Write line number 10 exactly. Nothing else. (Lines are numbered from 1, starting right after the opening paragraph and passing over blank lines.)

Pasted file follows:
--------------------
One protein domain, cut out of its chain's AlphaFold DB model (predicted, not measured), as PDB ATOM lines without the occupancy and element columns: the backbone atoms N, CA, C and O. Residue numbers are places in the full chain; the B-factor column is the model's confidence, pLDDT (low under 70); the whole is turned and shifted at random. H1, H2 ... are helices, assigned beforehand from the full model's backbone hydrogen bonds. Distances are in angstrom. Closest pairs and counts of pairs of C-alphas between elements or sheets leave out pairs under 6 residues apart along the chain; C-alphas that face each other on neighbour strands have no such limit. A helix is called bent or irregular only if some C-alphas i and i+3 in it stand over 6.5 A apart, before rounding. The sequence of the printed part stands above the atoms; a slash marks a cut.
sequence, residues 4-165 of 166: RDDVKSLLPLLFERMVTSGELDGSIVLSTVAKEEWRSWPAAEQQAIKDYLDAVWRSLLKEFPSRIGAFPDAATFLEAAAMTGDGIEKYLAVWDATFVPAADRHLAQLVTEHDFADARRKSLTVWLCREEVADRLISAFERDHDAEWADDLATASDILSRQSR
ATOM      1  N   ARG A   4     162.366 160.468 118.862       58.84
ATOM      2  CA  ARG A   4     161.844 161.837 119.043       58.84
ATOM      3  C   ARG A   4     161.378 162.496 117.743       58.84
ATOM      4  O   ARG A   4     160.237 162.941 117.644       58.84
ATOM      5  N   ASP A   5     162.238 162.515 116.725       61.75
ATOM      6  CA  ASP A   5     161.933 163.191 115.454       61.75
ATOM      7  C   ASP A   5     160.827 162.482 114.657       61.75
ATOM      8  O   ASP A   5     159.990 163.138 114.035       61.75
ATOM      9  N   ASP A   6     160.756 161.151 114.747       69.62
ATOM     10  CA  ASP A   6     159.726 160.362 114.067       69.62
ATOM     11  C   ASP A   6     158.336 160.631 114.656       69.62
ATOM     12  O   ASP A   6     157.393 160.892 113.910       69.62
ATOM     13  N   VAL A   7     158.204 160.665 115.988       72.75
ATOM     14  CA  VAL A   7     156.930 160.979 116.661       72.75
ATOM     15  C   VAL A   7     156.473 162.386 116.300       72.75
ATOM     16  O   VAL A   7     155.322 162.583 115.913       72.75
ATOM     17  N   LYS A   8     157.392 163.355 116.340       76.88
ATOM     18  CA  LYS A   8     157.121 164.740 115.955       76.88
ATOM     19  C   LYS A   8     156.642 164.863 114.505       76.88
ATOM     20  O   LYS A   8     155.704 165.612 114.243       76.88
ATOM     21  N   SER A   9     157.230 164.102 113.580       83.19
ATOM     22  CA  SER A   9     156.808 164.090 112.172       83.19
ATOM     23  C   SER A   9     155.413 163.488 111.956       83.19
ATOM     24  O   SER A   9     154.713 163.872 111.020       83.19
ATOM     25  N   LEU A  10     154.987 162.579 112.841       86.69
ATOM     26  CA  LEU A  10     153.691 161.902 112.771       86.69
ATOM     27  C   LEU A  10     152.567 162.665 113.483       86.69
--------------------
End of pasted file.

ATOM      9  N   ASP A   6     160.756 161.151 114.747       69.62